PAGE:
August, likewise, will largely be spent adjusting to the new dwelling, unpacking and arranging furniture, painting and decorating, and meeting work deadlines.
Which will bring us to September and my 40th birthday. It is, perhaps this realization that has brought about the insomnia and the lamentations that I've just poured out like so many grains of salt through a cracked shaker. I believe that September will be a pivotal month for me, one in which I'll decide to keep at this sequential art thing or simply close it down and write it off as a chapter in my life. Without getting too deep into the prose purple, I think it's likely I'll be deciding the verdict based on a jury that resides somewhere deep within my subconscious. Until then, it's anyone's guess.

There are certainly plenty of bright sides to where we are now. Venice is a nice city, and we are enjoying discovering Los Angeles. I'm taking a writing course--not a course on how to write, but one that is more focused on finding and nurturing your artist's voice. I'm also looking forward to the move, despite the frustrations that often accompany moving. In many ways, I feel there is more kinetic energy in the new place, something that was totally lacking at 506 Indiana. I believe there is good cosmic energy at the new location, and if there's any truth to it, I'm certainly going to harness it to my creative advantage.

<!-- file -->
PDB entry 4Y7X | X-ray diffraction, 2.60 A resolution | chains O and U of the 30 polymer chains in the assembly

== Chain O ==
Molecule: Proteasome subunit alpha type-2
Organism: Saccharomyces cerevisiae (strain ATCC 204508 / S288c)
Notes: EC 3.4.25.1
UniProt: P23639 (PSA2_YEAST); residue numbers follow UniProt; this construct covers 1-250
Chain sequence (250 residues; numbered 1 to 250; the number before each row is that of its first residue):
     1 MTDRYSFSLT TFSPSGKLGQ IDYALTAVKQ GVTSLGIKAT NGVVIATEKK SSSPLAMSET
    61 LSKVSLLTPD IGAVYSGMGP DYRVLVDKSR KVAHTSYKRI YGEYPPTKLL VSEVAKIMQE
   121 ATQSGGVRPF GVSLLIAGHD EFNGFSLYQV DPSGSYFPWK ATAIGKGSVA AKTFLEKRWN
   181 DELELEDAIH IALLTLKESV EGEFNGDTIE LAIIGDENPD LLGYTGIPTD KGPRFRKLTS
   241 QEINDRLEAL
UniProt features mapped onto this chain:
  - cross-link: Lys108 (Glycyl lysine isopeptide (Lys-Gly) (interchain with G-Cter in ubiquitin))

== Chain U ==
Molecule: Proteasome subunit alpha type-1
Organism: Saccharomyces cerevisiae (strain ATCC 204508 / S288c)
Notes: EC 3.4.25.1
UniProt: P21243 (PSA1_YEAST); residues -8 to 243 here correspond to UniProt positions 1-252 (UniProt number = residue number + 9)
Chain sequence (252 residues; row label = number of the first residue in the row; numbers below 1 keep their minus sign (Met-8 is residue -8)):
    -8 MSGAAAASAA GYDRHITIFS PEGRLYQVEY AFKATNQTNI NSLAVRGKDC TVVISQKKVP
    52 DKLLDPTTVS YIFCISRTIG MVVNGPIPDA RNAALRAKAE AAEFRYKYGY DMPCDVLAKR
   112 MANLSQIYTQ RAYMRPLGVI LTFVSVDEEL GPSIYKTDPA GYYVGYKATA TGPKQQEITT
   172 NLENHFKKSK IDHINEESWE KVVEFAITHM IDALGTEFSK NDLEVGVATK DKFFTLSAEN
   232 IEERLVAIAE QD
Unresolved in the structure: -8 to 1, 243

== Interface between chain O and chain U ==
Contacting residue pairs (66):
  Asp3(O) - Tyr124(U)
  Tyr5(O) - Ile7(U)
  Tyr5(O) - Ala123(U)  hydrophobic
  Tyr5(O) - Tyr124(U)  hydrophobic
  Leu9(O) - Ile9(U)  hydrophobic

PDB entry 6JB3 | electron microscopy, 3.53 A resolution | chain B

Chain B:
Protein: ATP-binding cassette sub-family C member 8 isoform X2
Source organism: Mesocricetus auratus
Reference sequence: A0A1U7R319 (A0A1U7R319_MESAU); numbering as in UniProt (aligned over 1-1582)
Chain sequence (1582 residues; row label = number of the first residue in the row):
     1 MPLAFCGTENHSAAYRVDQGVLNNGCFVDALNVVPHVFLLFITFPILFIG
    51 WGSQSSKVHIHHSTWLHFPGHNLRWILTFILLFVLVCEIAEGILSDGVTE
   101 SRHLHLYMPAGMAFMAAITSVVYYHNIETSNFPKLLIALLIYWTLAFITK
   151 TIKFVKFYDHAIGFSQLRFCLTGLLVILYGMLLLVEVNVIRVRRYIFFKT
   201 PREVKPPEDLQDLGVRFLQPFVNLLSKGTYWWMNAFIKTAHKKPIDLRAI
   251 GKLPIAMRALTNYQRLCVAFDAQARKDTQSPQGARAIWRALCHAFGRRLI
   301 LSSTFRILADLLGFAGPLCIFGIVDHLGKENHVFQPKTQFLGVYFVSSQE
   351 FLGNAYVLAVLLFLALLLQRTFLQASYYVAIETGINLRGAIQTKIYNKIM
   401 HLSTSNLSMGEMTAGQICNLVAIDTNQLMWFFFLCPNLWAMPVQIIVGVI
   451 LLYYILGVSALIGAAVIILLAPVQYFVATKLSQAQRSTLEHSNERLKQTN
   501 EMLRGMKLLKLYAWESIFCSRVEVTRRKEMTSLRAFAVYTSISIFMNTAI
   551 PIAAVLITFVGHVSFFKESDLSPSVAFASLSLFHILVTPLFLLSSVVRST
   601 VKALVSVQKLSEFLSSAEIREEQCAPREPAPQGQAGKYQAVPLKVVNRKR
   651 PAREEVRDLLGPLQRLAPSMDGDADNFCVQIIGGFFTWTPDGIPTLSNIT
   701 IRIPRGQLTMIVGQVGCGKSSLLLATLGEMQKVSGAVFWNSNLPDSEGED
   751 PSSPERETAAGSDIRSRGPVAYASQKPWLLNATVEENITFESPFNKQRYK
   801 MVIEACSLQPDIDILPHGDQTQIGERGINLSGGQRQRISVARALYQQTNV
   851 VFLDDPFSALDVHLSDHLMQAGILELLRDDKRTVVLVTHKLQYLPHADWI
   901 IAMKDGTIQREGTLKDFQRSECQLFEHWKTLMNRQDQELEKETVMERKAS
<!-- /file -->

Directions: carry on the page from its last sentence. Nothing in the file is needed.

Another positive aside: After 2 years of living a near-vegetarian lifestyle (we occasionally ate fish), Di and I have gone vegan. We've eliminated all animal products from out diets as well as oils. Our current diet consists mainly of fruits, vegetables, and grains. We've substituted cow's milk with soy and rice milk. This is a very recent change for us, but so far, it's proving to be one of the best voluntary changes we've undertaken. There is plenty of protein to be found outside the world of meat and cheese, and we're feeling better than ever. As animal lovers, we feel really pleased that our lifestyle does not involve the consumption of other species. I'm not advocating a vegan lifestyle for others. It's working for us but it's daunting work. It involves being creative when planning meals and learning to do without certain things, but as previously stated, we are certainly enjoying it (and it does sorta fit into the whole wacky California lifestyle in which we've immersed ourselves...)

Overall, I guess we are still adjusting, and will probably be in an adjustment period for another few months, maybe longer. But it's a great city, LA is. Not a bad place to have to adjust to...not bad at all.

Finally, on a completely unrelated topic...

This week the 6-DVD set of the original 1960s Spider-Man animated series went on sale nationally. I preordered a copy from Amazon and it arrived on Monday (and included free shipping, no less). Since then I've been thrilling to the adventures of everyone's favorite web head in what, to me at least, is the only animated version of Spidey's adventures needed. I've been waiting for years for this series to be released on DVD and it's finally happened. Over 1100 minutes (the entire 52-episode series) of classic Spidey, in stunning DVD. The series never looked or sounded so good, and at around $49 bucks, it's a steal. Now if only the 1960s Fantastic Four and other Marvel cartoons would become available in this format...